BESPIN-III – We’re back!

Well its been a few weeks folks, but we’re back in the game here at BESPIN Mission Control. We’ve been thinking a LOT about the design of our craft, reducing the fogging issues we’ve been having, eliminating the “hang” issues we’ve been having at 100,000+ ft as well as coming up with a solution for the brain melting sway from the video at high altitude. After much research, talking with others who do this, and just plain old “seat of our pants science,” we’ve rebuilt the whole thing from the ground up.

We started by getting an even smaller payload box. Something about half the size of what we’re already using. So considering how light we already are, we’re even lighter now. We then got our hands on a hot foam cutter. Little bendable wire so we could custom cut inserts for the cameras into the payload walls (saving us both on space internally while allowing us to eliminate the separate between the lens and the outside of the payload, which should help reduce the fogging issues. We also essentially removed the UV filters, or I should say, we’ve extended them out beyond the payload walls, so we won’t have the issue of warm air inside, cold air outside, all separated by a piece of glass for easy fogging. Lastly, and this is the really big one, after over a year and eight full missions, we’ve retired the SharkFinTail™ technology. It was designed to reduce spin in the payload as we rose, but now understanding a little more about upper oscillatory winds, we realize its not doing us anything whatsoever and maybe causing half the spin problems when we get that high. So we added a new design element we’re calling SpaceArms™. SpaceArms™ act as inertia rods, similar to the bar a tightrope walker holds, to help resist the change in rotational speed. Our new friends over at the EOSS (Edge of Space Sciences) have been doing exactly this and its been working great. I want to also thank Robert Harrison of the Icarus Project, Keith Kaiser from ARHAB, Marshall Dias over at the iHab Project and of course, Rick Erickson (my Dad the engineer) for all their valuable input as I rebuilt this thing.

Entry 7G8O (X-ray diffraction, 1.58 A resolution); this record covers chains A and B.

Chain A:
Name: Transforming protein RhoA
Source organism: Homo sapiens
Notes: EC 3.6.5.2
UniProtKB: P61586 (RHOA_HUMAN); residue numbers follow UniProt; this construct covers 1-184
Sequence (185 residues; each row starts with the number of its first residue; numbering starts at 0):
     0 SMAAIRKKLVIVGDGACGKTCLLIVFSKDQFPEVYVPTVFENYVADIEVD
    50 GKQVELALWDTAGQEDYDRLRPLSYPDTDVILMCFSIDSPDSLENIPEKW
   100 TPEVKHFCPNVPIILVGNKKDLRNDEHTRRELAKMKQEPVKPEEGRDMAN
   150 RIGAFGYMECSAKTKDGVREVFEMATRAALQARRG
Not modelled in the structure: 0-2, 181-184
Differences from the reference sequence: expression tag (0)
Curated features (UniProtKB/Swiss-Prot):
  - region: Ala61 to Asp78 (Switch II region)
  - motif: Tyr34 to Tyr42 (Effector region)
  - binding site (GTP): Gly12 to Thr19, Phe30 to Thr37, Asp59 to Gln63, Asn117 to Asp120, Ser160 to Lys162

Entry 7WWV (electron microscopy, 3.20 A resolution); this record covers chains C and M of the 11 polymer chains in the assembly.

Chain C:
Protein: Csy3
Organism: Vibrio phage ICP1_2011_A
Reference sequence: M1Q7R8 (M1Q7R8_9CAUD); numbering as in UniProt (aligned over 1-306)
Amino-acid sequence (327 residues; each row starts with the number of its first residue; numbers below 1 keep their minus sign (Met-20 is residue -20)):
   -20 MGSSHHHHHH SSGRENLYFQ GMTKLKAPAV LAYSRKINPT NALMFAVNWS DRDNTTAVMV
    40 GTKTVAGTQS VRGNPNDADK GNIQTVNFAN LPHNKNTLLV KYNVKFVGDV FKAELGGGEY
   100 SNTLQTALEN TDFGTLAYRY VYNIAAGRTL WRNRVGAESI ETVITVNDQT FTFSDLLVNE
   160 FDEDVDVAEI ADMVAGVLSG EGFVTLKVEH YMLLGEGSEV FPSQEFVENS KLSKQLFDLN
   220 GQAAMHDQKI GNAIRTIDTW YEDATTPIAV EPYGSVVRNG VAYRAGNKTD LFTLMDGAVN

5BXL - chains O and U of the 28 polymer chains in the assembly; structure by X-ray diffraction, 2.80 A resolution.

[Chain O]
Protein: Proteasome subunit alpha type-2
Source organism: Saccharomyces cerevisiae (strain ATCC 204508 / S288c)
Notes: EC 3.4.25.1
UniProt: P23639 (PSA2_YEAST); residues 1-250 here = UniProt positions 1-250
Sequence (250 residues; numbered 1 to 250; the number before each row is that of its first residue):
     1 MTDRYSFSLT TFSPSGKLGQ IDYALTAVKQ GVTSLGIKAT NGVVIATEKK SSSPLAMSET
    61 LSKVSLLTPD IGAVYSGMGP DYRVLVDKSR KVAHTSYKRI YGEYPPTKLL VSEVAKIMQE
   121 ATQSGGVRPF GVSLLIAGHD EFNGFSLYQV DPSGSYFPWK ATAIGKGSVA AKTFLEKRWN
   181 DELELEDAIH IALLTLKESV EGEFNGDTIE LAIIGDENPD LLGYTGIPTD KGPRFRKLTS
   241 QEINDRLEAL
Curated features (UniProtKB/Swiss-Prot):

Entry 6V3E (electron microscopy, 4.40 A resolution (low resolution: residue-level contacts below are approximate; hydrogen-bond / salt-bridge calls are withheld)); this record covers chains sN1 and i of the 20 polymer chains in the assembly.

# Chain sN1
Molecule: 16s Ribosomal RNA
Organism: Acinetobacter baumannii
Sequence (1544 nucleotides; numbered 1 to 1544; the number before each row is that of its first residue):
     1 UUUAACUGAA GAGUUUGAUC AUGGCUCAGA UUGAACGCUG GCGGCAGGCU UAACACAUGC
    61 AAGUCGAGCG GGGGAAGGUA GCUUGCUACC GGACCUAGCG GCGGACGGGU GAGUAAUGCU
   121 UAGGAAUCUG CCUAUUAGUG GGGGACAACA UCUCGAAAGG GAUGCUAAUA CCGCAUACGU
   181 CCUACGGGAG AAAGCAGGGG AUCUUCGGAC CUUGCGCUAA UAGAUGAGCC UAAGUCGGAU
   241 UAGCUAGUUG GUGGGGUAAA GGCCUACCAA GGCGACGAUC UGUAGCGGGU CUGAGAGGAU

So, now on to the pics. Here’s some shots of what we’re working with now. We’re streamlined a bit and are going with JUST the essentials. Camera, Camcorder, Big Red Bee, SPOT tracker, Batter Backup, Pilot & BeepX (in the lid). Its still a chunk of equipment, but its a tiny little payload, approximately 6.5″x 8″ with an internal space of 4.5″ x 6″.


From the Top Down. You can see the BeepX

Everything nestled nice & cozy.

You can see the pockets we’ve cut to nestle the cameras.

So there it is. Don’t forget to follow along on Saturday evening via Twitter. We’ll share live updates as well as link out to the APRS Tracking page.